The world is made up all types of economic systems that undergo billions of transactions every day, the vast majority without any government involvement. Too much government interaction can lead to the failure that occurs in the Soviet Union. For example, a soviet official visited an American pharmacy and recognized how everything worked in harmony. He asked how this is possible and the answer was simple economics. A store sells products and the companies produce items that stores want to stock. But why is it that we have rich people with private jets and in the same place homeless people? In the market economy, most markets are self-correcting and produce competition. Fixed-price market systems, such as communism/socialism, there is no competition in prices but in quality. A gas station in South Africa might have concierges who clean your car and wear bowties. Firms, consumers, workers all work in their best interest. The real question is how it all works. Economics starts with the fact that individuals act to make themselves as well of as possible. This is not actin selfishly but maximizing utility. Life is about tradeoffs/opportunity costs and so is economics.
People commit to crimes because they have a larger gain if they succeed than if they fail. The results outweigh one over the other. People believe that there are more benefits if they succeed than the failures of the same task. They don’t care about the risk of getting caught when the opportunity of getting money is possible. It is also easy to be a “free rider” and let someone else do the work and contribute. Just like this theory says, many tourists and safari operators do exactly what this specifies. One company who invests in conservatism can lead to another who gains more in that effort. In many systems, incentives matter the most. Personal incentives are usually separated with productivity. Good policy uses incentives to channel behavior and productivity. Bad policy ignores incentives/bribes to predict behavioral changes. Everything in society is run by incentives to do things but is actually not good. The challenge is to ensure that creating incentives doesn’t damage the society. There are many measures to control incentives such as taxes and government intervention.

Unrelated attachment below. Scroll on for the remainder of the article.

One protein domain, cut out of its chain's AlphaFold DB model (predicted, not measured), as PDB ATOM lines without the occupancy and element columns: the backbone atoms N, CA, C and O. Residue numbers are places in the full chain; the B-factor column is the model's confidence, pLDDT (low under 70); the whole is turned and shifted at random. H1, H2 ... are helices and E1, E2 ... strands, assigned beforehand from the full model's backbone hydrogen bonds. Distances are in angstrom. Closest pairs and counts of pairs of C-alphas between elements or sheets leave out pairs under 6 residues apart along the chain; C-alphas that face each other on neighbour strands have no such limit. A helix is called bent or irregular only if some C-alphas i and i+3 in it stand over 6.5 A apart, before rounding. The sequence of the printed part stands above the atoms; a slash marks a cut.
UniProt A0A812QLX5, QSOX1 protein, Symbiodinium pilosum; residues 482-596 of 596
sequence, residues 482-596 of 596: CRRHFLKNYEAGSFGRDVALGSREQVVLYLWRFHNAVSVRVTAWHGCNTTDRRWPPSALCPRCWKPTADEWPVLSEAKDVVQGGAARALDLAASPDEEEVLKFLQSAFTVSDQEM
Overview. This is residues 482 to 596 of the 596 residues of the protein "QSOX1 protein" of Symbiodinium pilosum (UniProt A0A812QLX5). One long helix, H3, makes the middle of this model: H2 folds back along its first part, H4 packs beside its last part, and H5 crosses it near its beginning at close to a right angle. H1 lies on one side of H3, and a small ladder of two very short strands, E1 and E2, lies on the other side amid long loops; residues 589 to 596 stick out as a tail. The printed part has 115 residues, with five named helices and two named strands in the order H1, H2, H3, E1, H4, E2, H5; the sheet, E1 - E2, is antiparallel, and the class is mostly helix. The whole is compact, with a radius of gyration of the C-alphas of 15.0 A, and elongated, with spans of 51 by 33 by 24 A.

In this chapter, externality is when the private costs of someone are different than the social cost of the same thing. When externalities are large and prevalent, individuals have incentives to do thing that pushes them ahead of society. One crucial role for government in a market economy is dealing with...